By Father John Rayls
Old Forester 1920 Prohibition Style Bourbon Whisky is a celebration of the long and storied history of the brand and the Brown-Forman Distillery. More specifically, it’s a celebration of the distillery’s work during Prohibition.
You read that correctly. Brown-Forman continued their distillation for all 13 years of Prohibition. They were one of six organizations granted permits (ten were allotted) to continue distilling spirits for medicinal purposes during Prohibition, under the (in)famous 1920 Volstead Act. Current Brown-Forman Master Distiller Chris Morris estimated that a bourbon made from a mash of 72% corn, 18% rye, and 10% malted barley, and bottled it at 115 proof to approximate what cask strength would have been for the medicinal whiskey of the day (which was often barreled at an entry proof of 100 and bottled at same).
Old Forester 1920 is a no age statement bourbon and is the third release in the Whiskey Row Series, joining 1870 Original Batch and 1897 Bottled in Bond.
The bottle is very old-school with its label, which gives you a very historic-looking image and -feeling sitting on your shelf. The bourbon itself is a beautiful brown color with copper highlights. It looks dark and inviting. The legs are thin and yet reluctant. They are there, but it requires patience.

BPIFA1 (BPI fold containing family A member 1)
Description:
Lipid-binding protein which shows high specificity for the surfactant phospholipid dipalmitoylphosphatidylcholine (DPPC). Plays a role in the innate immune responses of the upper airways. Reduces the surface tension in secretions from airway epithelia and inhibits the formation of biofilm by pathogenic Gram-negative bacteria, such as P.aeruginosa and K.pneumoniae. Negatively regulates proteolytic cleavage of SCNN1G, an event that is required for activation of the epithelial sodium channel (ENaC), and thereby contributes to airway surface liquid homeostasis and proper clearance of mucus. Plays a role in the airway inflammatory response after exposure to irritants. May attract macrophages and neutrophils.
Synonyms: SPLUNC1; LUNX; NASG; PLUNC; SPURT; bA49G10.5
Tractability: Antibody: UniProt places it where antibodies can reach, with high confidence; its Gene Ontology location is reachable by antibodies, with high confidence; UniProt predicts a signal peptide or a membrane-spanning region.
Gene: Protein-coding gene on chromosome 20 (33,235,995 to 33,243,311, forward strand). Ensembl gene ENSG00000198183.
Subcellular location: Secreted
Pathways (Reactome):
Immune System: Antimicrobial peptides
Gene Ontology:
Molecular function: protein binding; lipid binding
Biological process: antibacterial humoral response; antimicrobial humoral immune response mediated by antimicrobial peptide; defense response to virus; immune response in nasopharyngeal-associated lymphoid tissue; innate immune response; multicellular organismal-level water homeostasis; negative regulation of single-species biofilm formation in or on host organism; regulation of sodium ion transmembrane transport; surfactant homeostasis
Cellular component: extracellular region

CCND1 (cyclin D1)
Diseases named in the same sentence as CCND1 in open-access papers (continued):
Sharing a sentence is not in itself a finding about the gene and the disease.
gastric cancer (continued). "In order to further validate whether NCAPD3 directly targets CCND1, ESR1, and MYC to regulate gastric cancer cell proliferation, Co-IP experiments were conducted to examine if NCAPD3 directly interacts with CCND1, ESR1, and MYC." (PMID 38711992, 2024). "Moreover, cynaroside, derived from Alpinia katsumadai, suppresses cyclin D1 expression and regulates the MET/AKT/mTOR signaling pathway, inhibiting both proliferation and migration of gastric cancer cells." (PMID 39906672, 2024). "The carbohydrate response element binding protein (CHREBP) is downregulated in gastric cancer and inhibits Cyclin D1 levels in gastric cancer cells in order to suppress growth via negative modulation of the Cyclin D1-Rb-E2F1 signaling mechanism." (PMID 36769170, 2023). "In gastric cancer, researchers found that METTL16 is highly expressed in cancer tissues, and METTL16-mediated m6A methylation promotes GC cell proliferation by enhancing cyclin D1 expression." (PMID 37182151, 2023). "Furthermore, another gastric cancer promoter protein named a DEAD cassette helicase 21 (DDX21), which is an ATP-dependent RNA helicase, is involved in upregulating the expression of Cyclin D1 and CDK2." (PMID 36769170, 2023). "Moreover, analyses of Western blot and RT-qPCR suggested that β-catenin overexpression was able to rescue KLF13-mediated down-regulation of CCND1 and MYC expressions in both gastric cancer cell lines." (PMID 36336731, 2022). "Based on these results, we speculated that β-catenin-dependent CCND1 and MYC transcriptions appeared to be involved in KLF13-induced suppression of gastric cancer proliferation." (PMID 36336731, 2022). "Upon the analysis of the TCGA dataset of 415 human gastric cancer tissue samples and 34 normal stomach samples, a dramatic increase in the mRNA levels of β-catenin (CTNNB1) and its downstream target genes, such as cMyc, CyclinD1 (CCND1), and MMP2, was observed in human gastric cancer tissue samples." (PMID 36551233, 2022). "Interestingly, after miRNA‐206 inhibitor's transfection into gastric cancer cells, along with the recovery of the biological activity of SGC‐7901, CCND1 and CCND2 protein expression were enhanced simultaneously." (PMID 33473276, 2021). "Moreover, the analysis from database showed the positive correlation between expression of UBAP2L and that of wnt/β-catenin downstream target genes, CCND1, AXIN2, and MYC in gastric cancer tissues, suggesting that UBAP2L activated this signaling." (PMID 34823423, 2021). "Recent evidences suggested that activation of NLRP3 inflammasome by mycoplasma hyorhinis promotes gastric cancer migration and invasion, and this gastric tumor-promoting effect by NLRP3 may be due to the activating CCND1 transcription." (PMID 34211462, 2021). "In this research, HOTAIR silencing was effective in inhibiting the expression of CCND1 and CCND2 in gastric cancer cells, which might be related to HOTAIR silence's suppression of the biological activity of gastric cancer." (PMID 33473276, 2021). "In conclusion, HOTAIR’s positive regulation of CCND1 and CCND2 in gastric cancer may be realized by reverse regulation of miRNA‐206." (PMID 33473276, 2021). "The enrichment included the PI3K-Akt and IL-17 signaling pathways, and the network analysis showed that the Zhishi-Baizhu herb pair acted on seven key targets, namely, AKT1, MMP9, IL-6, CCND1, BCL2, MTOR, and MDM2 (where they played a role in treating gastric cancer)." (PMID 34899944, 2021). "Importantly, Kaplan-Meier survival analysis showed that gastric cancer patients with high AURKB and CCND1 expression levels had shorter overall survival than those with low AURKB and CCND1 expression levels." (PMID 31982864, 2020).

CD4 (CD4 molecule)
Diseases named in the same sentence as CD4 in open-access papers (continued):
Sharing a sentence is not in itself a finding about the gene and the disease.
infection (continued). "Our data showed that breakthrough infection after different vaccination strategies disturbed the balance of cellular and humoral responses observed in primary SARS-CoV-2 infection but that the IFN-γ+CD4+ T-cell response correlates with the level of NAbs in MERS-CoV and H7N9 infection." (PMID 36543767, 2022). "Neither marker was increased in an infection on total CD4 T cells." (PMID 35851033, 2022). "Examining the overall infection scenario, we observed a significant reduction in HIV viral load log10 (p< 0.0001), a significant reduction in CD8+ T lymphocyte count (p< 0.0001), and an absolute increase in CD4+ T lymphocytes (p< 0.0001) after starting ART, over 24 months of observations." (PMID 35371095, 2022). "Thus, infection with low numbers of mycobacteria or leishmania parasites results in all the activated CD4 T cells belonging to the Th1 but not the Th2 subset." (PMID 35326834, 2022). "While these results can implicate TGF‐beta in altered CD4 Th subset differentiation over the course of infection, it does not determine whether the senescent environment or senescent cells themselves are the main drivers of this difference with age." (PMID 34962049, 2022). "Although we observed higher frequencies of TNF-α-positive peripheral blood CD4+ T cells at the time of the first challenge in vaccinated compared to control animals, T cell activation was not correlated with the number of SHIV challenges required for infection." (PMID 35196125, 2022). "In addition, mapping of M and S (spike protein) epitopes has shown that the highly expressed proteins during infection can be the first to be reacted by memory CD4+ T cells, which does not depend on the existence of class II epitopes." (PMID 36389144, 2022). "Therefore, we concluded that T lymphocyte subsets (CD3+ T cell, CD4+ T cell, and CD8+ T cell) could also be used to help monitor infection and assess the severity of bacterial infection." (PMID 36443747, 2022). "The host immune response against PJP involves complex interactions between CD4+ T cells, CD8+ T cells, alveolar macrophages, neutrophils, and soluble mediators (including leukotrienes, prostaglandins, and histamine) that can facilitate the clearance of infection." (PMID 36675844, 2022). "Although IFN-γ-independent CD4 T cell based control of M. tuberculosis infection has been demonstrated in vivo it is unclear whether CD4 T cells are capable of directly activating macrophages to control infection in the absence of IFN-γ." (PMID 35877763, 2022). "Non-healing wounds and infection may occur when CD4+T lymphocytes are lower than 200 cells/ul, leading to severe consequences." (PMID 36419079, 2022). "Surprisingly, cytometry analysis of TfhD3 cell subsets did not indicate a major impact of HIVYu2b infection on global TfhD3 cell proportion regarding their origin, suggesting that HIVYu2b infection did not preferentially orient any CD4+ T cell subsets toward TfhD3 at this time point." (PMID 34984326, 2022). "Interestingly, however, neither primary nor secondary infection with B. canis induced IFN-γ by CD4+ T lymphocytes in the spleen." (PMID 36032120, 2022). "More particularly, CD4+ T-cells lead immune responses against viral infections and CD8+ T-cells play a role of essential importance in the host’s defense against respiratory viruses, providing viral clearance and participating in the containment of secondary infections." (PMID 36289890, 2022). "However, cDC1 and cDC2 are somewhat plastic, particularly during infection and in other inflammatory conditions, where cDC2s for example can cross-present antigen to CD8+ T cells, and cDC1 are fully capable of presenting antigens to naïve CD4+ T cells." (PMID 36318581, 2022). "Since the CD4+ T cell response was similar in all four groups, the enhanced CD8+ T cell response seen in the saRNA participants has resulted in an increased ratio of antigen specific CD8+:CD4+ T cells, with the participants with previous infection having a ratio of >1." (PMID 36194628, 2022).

The nose is a nice balance of slight aggressiveness with little or no alcohol burn, offering a very pleasant experience. The first aroma is of very light new leather with some solid oakiness. There is a solid nose of caramel and a light undercurrent of dried fruit.
This is an easy drinking whiskey in spite of the stout 115 proof. It doesn’t punch you in the face, but provide a very balanced profile. There is an initial light to medium mouthfeel. Almost all of the activity takes place at mid-mouth. It is loaded with caramel, leather and oak with much of the action activating the roof of the mouth. There is some interesting spice that eventually kicks in. It moves from sweetness to spiciness fairly quickly. The spice is more of a peppery feel rather than cinnamon.
Don’t take this one for a complex whiskey or one requiring water. I sampled it neat and I believe most bourbon drinkers could do the same. It’s not an explosion of various flavors, but a very solid bourbon that has simple, interesting virtues.
This item is something I would bring out for friends that really enjoy bourbon or for home whiskey tastings due to the price tag. It retails for $59.95 at various local retail stores. At that price, I just can’t enjoy it on a regular basis, but it’s not a bad buy for special occasions.